Although it is impossible to make out what has been crossed out, use of RetroReveal shows just below the crossed out section, another signature by Lucie Bourne, this time accompanied by the phrase “her book.”

The book also contains a signature, judging by the handwriting of a later date. Thomas Pickering is possibly the person featured on this website.

Source: book offered for sale on eBay on 12/17/19 by seller allenpeach. Images reproduced with permission.

Richard Burton (pseud. Nathaniel Crouch), Historical Remarques and Observations (1681)

By Daniel Woolf

Nathaniel Crouch (c. 1640–1725) was a prolific publisher and writer, with a specialty in epitomes and digests taken from other works. He published other writers, including many nonconformists, as the article on him by Jason McElligott (2004) in the Oxford Dictionary of National Biography indicates. His own epitomes and compendia largely appeared in smaller formats and mainly under the pseudonyms Robert or Richard Burton. (Mayer 1994: 391 asserts the name “Robert Burton” to have been used principally for Crouch-authored books published after Crouch’s own death).

Crouch was familiar with a number of intellectual figures from the late seventeenth and early eighteenth centuries including Anthony Wood, Robert Plot, and John Dunton, who praised him in his own Life and Errors. Dunton wrote of Crouch, “I think I have given you the very Soul of his Character, when I have told you that his Talent lies at Collection. He has melted down the best of our English Histories into Twelve-Penny-Books, which are fill’d with Wonders, rarities and Curiosities.” (Life and Errors, 1.206). Crouch had apprentices, including a woman named Elizabeth Guard.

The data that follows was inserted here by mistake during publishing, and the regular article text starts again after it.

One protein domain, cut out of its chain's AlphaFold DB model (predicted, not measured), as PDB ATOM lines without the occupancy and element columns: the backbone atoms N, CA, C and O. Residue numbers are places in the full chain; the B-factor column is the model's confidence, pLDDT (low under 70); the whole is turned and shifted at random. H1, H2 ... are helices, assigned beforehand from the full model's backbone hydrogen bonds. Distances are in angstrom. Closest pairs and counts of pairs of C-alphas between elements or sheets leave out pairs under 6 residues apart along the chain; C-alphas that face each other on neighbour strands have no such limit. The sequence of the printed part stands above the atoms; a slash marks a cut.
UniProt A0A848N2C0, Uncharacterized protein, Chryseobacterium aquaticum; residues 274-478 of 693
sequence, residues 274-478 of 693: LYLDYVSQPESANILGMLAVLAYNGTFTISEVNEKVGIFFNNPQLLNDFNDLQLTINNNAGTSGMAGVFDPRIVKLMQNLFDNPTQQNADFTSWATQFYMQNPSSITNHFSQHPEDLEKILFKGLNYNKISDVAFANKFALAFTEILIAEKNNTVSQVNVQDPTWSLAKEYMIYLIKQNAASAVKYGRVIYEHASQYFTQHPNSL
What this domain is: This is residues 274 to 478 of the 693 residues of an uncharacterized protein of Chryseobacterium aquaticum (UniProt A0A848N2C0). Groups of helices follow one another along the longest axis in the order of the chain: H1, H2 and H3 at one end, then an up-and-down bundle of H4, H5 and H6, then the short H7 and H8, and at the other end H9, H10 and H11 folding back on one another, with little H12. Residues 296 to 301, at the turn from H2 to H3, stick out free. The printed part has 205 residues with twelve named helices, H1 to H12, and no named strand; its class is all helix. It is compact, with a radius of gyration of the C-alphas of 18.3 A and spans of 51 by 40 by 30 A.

Crouch carried a significant stock as the advertisements in his books indicate, and as McElligott indicates, the location of his shop in London changed several times during his career.

This particular book is fairly typical of Crouch/Burton’s output. It is in a small format (duodecimo) and collates as follows:
[4], 116; [2], 116, [2] p., [6] leaves of plates : ill. ; 15 cm. (12mo)
Signatures: A-E¹² Aa-Ee¹². This is the same collation as the specimen in the Houghton Library at Harvard University (Wing C7329), but must be a separate issue from that volume in which the author’s name appears only as “R.B.”

While there are no annotations to the text, the front flyleaf has written upon it, twice, the following: “Sarah Duffeild Her Booke.”

The script is a late seventeenth-century or early eighteenth-century italic hand, and the repetition of the ownership inscription suggests that the owner, Sarah Duffeild, may have been a child or young woman, perhaps practicing her writing. There appears to be some further text below the second, finer, inscription of her name but it has been scrawled out.

The book came into my hands in 2015 from the antiquarian book dealer Unsworth’s. The sheepskin binding appears to be original and is in relatively poor shape with boards somewhat loose though the text block is mainly intact. The volume is destined eventually to join the Schulich-Woolf Rare Book collection in the W.D. Jordan Special Collections Library at Queen’s University, Kingston, Ontario, Canada.

Source: Book currently in private ownership. Photos by Daniel Woolf, reproduced with permission.

Further Reading

J. McElligott, “Crouch, Nathaniel [pseud. Robert Burton] (c. 1640–1725?)”, Oxford Dictionary of National Biography, 2004.

R. Mayer, “Nathaniel Crouch, Bookseller and Historian: Popular Historiography and Cultural Power in Late Seventeenth-Century England,” Eighteenth-Century Studies 27.3 (1994): 391-419.

Survivors from an early 18th-century woman’s library

By David Pearson

I’m always interested to see unusual marks of provenance and I was struck when a bookseller on eBay recently posted an early 18th-century book with an owner’s name, “Jane Deane” tooled onto a label pasted onto the spine, just below the title label.

Label from binding on John Potter, A discourse of church-government, 8vo, London, 1711.

I must buy that, I thought—which I did—and when a week or so later another very similar example was put up by the same dealer, a trend was emerging. On contacting him and finding out that he had three more—after I’d bought the first two—we did a deal and I now have all five together.